Last week, Lee wrote about “realizing our own worthiness” and the profound impact that it can have on our thoughts, feelings, and actions.
To me, Aaron, realizing our own worthiness means understanding the perfection of the fact that we are what we are in this moment, right now, with all of our gifts, our wounds, and defenses—and it couldn’t and shouldn’t be any other way. All parts of ourselves, our full humanity, are totally welcome and inherently lovable.
Therefore, when we bring our worthiness into action, we simply express ourselves authentically in this moment, and in this moment, and in this moment, and we look at ourselves sincerely with an intention to see and work through our stuff to be the best person we can be. We affirm our honest self instead of acting only from defenses and strategies.
When we inevitably mess up and our defenses get the best of us, we admit it and own it. Through this practice, we cease to be so concerned with the times that we are not given our due respect or affirmation because we know that people’s responses to us, much of the time, have nothing to do with us.
However, most of us don’t act like this in relationships. Instead, we try to manage how we are seen to get what we think we want or what we think is the blueprint of a good romance. We get very caught up in people’s responses. Our love lives frustrate us greatly.
When we are single and love isn’t going our way, the maxim is: “You gotta put yourself out there!” This sentiment illustrates that the problem isn’t with us but with what’s around us. If we just keep doing what we are doing, we think that eventually these strategies will work.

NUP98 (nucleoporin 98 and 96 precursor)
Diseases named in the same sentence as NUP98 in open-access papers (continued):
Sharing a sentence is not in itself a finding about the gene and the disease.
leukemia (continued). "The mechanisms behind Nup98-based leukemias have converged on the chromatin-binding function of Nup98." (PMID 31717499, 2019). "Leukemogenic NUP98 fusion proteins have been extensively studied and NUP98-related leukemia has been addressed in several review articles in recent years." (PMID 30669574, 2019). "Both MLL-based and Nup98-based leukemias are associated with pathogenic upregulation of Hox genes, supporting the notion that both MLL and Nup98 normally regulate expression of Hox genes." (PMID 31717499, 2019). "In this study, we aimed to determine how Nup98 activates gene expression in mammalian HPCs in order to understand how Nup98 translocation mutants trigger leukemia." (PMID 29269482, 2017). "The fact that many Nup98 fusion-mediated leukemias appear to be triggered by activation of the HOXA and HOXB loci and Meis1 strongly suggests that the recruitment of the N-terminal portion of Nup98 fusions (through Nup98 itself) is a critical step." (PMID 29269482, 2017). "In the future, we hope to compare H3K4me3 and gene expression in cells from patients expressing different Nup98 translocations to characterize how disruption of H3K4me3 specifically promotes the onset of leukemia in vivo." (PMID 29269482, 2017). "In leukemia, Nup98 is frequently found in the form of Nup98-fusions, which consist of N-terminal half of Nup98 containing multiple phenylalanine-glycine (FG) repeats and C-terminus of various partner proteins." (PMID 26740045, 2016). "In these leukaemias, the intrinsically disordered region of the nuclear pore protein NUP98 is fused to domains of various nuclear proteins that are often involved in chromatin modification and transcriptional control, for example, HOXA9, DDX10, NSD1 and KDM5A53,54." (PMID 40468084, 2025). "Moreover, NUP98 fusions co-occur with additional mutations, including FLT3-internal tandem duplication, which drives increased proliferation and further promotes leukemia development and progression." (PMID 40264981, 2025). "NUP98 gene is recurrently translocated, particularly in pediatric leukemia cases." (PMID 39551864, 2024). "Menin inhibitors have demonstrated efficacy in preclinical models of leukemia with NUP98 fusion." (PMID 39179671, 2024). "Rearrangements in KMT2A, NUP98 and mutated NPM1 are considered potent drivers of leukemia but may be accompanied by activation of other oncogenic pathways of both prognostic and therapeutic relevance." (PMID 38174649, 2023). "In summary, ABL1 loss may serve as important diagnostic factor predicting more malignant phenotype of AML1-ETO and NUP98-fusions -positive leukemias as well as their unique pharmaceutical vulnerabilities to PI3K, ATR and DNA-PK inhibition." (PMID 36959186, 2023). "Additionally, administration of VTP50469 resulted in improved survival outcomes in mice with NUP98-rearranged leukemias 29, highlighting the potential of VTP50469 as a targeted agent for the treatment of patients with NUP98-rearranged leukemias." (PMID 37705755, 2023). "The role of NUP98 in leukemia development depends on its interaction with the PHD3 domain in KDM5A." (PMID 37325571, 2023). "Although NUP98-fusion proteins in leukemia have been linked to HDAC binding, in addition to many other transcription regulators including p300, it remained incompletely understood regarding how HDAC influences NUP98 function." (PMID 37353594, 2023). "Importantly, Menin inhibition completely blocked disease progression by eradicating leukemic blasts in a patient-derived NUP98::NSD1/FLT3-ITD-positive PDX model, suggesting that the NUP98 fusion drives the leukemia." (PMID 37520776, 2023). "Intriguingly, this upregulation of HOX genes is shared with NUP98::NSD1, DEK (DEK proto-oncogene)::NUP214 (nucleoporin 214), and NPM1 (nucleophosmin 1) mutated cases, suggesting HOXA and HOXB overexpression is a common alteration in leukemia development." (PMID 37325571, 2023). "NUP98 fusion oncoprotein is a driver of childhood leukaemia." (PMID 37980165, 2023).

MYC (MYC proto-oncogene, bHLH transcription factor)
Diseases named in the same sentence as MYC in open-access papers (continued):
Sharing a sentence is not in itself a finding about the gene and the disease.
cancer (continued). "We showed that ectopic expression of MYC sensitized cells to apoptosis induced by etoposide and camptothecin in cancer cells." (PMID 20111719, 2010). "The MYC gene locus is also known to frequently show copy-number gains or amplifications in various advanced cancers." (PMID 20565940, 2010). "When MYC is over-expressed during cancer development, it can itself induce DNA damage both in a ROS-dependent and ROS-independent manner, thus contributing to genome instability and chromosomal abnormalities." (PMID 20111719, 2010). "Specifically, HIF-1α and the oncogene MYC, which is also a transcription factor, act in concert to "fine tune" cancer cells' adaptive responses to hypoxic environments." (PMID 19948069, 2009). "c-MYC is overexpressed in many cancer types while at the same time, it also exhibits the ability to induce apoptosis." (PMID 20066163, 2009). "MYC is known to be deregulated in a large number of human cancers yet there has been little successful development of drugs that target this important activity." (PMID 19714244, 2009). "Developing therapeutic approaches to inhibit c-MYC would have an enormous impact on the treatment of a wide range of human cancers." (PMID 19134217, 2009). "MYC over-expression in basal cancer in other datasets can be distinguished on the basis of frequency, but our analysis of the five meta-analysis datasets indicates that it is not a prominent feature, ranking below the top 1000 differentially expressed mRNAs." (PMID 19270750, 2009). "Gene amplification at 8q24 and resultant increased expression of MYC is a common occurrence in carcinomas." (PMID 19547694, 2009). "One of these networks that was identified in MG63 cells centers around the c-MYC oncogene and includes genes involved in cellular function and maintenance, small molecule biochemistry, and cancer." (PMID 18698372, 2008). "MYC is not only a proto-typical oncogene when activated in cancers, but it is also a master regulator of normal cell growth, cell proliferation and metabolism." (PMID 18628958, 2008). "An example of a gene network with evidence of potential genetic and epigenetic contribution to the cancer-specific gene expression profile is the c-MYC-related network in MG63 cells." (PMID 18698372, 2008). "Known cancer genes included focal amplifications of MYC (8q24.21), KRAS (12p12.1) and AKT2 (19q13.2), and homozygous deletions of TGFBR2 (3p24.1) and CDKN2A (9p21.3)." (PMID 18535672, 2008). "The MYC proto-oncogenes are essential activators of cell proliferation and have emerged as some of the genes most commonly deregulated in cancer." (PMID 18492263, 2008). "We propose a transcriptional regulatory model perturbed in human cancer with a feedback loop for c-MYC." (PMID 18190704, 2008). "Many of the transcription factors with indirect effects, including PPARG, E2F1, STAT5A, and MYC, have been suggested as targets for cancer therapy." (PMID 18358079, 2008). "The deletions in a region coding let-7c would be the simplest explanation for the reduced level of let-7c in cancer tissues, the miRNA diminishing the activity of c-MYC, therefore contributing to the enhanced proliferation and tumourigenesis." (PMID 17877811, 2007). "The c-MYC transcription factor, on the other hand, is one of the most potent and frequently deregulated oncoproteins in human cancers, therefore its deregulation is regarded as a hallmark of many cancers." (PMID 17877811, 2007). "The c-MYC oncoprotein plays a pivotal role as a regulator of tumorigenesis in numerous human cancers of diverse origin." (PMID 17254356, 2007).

However, in practice, they never really work. When we put ourselves out there and meet new people, the pressure makes us tend to forget that we are worthy of love just as we are. Therefore, we relate to those people from a foundation of unworthiness, using mostly our defenses. Then either everyone becomes right for us or no one does.
In both scenarios, there is no real discernment and no feeling of inner satisfaction or value for anyone. The relationship either never really begins, or it becomes a partnership built on falseness that is bound for a rough ending.
So really, it’s not that we need to keep putting ourselves out there. We need to put ourselves in here. We need to look at what gets in the way of realizing our own value when interacting with others.
We put ourselves in here to learn about who we are: our fears, our traumas, our relationships with our parents, and how all of these factors contribute to what type of people we attract and how we relate to them once we’ve attracted them.
When we understand ourselves in this way, it frees us up to access our own worthiness more easily, and we can interact authentically, knowing that we’re already enough. We discern whether someone is a good partner for us or not, we more easily find the right person, and from there, we create the best relationships possible with another worthy, fully human person.
So, my invitation for you this week is to go in here, whether you are in a relationship or not, as an access point to know your own inherent value.